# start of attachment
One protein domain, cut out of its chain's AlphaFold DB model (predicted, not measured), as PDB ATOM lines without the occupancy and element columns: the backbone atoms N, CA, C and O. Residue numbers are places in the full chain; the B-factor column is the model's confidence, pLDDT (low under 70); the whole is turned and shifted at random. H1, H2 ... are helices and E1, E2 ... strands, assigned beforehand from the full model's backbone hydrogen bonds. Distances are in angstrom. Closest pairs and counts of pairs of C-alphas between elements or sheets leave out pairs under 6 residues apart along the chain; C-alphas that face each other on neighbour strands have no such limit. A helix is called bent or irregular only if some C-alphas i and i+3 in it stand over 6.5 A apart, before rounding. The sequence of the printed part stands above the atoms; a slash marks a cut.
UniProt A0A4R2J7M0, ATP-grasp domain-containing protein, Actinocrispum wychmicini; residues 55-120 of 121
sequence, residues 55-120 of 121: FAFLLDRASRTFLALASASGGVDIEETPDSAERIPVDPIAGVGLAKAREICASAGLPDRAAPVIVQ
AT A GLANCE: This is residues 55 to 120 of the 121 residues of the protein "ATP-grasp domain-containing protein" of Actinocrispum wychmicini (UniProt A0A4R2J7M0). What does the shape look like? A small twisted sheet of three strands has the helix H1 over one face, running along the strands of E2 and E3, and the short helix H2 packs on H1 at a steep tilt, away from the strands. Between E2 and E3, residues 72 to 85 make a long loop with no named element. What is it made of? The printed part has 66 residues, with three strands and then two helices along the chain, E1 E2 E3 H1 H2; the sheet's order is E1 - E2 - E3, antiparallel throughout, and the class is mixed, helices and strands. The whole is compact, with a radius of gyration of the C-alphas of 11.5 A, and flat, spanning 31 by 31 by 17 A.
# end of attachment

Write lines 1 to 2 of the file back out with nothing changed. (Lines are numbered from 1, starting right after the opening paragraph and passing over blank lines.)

UniProt A0A4R2J7M0, ATP-grasp domain-containing protein, Actinocrispum wychmicini; residues 55-120 of 121
sequence, residues 55-120 of 121: FAFLLDRASRTFLALASASGGVDIEETPDSAERIPVDPIAGVGLAKAREICASAGLPDRAAPVIVQ